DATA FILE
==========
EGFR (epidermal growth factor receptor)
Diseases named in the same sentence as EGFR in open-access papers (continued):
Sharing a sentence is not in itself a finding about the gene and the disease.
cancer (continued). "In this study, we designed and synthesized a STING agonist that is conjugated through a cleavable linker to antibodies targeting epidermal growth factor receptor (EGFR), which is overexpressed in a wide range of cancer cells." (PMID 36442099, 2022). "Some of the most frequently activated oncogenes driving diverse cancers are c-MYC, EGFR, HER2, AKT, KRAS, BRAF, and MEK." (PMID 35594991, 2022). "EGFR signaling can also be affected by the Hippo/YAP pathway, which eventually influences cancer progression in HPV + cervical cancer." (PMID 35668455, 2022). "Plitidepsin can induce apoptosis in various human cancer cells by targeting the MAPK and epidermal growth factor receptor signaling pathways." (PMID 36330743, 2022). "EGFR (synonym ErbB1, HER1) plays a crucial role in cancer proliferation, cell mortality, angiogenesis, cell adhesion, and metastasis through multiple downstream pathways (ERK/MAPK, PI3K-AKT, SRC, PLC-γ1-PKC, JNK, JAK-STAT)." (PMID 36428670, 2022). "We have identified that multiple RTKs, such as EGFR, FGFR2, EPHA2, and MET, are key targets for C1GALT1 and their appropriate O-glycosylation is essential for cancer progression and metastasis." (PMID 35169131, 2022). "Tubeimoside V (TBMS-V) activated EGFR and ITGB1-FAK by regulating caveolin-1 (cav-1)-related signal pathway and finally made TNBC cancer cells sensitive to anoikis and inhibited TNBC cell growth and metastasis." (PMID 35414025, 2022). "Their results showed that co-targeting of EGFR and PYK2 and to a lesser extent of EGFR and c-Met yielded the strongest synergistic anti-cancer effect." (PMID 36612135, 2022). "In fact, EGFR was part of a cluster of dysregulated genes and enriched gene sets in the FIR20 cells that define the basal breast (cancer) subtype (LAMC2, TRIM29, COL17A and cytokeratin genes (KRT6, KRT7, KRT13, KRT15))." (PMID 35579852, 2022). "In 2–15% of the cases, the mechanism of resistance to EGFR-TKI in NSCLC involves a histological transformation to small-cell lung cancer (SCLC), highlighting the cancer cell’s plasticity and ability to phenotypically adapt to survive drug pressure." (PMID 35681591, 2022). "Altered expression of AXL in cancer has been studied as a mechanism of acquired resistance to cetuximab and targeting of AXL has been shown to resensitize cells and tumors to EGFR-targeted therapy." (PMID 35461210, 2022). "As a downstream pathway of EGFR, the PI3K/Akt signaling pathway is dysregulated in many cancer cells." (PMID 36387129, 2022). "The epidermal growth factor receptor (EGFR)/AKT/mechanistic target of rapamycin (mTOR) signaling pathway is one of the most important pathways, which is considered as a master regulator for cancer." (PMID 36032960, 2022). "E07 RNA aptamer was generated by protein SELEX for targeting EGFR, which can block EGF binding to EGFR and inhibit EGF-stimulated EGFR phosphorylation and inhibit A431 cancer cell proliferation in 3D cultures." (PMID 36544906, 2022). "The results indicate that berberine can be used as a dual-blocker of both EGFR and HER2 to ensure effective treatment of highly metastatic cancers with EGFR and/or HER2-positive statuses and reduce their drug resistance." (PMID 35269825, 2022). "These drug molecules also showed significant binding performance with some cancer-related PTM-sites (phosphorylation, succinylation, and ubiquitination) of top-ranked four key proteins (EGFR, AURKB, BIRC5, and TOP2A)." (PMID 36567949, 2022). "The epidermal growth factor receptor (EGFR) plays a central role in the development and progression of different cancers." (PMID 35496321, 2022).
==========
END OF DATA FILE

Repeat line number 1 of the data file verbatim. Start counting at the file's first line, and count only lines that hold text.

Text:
EGFR (epidermal growth factor receptor)